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Uber has raised another $1.2 billion, bringing its total finance up to $2.7 billion. In a blog post announcing the news, CEO Travis Kalanick said the company acknowledges its recent mistakes — most notably its threats against journalists — and seeks to learn from them. “The events of the recent weeks have shown us that we also need to invest in internal growth and change,” Kalanick said. “We are collaborating across the company and seeking counsel from those who have gone through similar challenges to allow us to refine and change where needed.”
With the additional dough, the company is now valued at $40 billion according to an Uber spokesperson, who spoke to Re/Code. That’s almost twice the market cap of Twitter and nearly four times the reported valuation of Airbnb. There’s no companies quite like Uber, with its mix of transportation and logistics. Hertz and FedEx are near cousins, however. Uber’s current valuation is nearly four times Hertz’s market cap and it’s only $10 billion less than FedEx‘s. Bear in mind, Uber has only been around for half a decade.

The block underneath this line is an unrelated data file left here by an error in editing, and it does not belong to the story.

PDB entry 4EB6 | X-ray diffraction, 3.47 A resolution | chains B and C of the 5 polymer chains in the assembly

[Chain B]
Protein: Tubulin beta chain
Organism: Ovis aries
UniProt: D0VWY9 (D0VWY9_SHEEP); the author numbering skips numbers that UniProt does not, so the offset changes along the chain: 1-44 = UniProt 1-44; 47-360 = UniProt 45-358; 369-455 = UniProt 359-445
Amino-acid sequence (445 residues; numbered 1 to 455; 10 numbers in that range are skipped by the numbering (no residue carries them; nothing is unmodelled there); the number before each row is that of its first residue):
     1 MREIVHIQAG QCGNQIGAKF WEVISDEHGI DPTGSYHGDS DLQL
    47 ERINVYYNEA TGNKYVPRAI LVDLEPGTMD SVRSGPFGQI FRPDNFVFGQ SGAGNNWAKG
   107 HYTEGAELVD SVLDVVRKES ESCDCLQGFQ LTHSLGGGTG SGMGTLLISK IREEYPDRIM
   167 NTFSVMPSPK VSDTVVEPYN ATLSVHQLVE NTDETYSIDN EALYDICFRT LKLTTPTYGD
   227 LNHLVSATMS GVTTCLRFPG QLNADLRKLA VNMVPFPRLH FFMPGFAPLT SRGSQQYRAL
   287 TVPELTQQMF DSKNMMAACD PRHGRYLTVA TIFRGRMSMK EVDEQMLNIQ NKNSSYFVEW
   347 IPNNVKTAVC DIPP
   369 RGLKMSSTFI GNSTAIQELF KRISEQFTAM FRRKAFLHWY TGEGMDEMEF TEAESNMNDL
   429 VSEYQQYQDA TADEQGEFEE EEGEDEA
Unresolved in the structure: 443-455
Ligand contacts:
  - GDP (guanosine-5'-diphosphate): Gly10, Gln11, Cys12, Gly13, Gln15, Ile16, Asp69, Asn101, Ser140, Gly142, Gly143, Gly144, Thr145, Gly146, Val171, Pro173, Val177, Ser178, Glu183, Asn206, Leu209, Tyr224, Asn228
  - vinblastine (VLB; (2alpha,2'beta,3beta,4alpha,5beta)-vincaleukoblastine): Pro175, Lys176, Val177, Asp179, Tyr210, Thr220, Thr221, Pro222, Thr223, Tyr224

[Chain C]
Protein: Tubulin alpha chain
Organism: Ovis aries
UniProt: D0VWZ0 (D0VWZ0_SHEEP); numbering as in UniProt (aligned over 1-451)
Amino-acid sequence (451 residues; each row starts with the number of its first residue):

In the blog, Kalanick explained that the money will be used largely for international expansion, especially in Asia. A slew of taxi services in countries like China, India and Thailand can be hailed via apps, so Uber doesn’t have its incumbent power there. Some of its international nemeses are raising big cash reserves of their own, albeit at not nearly Uber’s drop-dropping amount.
At a time when private companies are raising greater and greater funds in lieu of going public, Uber has become the poster child for doing so. With the new funding, it’s far and away the most highly-valued private tech company in the U.S. In addition to this huge round, the company is reportedly in talks with Goldman Sachs for even more money via a convertible debt round. Kalanick suggested that may still be in the works, saying in the blog post that Uber has “additional capacity remaining for strategic investments.”
With great funding comes great responsibility. Kalanick’s apology shows the fingerprints of former White House staffer David Plouffe. Recognizing problems with internal company culture and promising to change should have been Uber’s response to its latest missteps from the get-go. Instead, Kalanick’s initial tweet storm apologizing for SVP Emil Michael looked more like an internal company memo to rally the troops. Plouffe took the reigns on the company’s communication strategy in late September, and I suspect Uber’s media savvy blog post bears his touch.